Arps continued to spend more time brainstorming and working with her trademark attorney, before finally settling on the name MOODEAUX. It was an important reminder for her to not neglect the legal matters of your business. She reminds founders to make sure you can claim trademark rights by filing for them in a timely manner, and hiring a trademark attorney with expertise you may not have. "Small mistakes or oversights, like not trademarking your name early on, can lead to big setbacks and challenges in the future if you're not careful."

2. Get comfortable receiving lots of no's, the yes will come

"Be prepared to get more no's than the yes you are waiting for," Arps says. "Out of hundreds of conversations, meetings and applications on the road to get more funding for MOODEAUX, I received about 10 yeses." Arps encourages founders to build up their internal fortitude, lean on patience and persistence, and prepare for the potentially long road ahead. She also acknowledges that most women of color have to work harder than their peers to get that yes. And each no helped her to reflect and redirect her energies to reaching out to individuals who would believe in her, celebrate her and support her vision for MOODEAUX.

"I would meet with venture capital funds who would say no for now, and say, 'Come back to us when you launch in this retailer, then we will invest,'" Arps says. "Then we would launch in that retailer, then they would say, 'Okay, come back again when you hit your sales target.' The goalpost they set kept changing, moving again and again. It was like I would never be good enough for them, and I had to work hard not to internalize that."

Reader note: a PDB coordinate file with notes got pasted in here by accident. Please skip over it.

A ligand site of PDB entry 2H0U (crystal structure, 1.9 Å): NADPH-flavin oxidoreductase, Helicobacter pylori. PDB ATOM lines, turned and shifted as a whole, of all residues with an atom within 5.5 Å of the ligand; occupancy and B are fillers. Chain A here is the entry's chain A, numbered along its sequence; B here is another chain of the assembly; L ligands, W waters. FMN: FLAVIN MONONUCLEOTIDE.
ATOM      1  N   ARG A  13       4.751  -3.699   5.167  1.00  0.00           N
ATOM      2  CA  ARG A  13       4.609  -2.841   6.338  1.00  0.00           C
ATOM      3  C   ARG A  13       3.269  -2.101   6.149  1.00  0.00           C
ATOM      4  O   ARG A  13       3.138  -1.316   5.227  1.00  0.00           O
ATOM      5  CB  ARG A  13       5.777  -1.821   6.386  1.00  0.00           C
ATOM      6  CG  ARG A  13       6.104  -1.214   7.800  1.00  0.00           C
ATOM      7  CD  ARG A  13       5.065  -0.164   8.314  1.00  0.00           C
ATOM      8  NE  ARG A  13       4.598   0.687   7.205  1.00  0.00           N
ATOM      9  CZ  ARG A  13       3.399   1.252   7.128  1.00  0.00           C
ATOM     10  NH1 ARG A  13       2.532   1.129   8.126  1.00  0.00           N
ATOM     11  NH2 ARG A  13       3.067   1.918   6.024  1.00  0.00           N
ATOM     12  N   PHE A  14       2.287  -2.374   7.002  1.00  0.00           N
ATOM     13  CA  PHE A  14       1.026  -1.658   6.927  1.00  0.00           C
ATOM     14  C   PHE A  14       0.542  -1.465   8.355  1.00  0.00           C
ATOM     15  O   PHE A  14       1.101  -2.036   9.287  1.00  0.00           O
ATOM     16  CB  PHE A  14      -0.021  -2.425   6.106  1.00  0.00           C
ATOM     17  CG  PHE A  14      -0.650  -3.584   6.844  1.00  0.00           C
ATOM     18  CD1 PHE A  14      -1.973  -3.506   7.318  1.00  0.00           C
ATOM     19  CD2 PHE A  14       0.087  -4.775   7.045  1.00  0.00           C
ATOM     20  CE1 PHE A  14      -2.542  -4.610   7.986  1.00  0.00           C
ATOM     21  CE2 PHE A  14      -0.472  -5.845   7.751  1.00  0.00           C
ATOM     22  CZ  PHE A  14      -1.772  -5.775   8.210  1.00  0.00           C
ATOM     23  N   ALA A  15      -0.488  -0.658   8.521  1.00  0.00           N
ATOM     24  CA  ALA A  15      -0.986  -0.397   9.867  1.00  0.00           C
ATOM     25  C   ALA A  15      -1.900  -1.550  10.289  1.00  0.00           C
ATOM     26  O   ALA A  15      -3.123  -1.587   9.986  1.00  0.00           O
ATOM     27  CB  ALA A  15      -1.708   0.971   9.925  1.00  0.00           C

Related: This Black Founder Was Gaslit By Her Doctor During Pregnancy. The Experience Drove Her to Create a Community for Expectant Moms.

3. Expand your thinking when it comes to funding

Arps reminds founders that there are so many different ways to fund and scale your business. While traditional venture capital funds were impressed with the trajectory of MOODEAUX, some weren't convinced. "I was tired of feeling like I was on that hamster wheel, and needed to think about different ways to fund the business," Arps says. "I didn't need that splashy press release to say we were working with some big fund, I needed cash to scale. I needed money in the bank."

Arps focused on raising money in an unconventional way: through accelerators and competitions where grants are given out. "Accelerators are a great way to also learn and help you level up your business," Arps says. "You not only get a cash infusion but you are also learning. When you are finished, you are undeniable." She also encourages founders to consider a small bank loan and to not be ashamed or afraid to ask friends and family to invest in your business.

"I don't feel inclined to chase that fancy headline and that spotlight," says Arps. "I'm always going to go where I am celebrated, where people embrace Black ambition and understand the trajectory of MOODEAUX, plus our ability to bring forth positive change within the fragrance industry."

Mita Mallick

Entrepreneur Leadership Network® VIP

Head of Inclusion, Equity and Impact

Mita Mallick is a change-maker with a track record of transforming culture and business. Her book, Reimagine Inclusion: Debunking 13 Myths to Transform Your Workplace, is a Wall Street Journal and USA Today bestseller. She's the Head of DEI at Carta, a LinkedIn Top Voice and a sought-after speaker.

Want to be an Entrepreneur Leadership Network contributor? Apply now to join.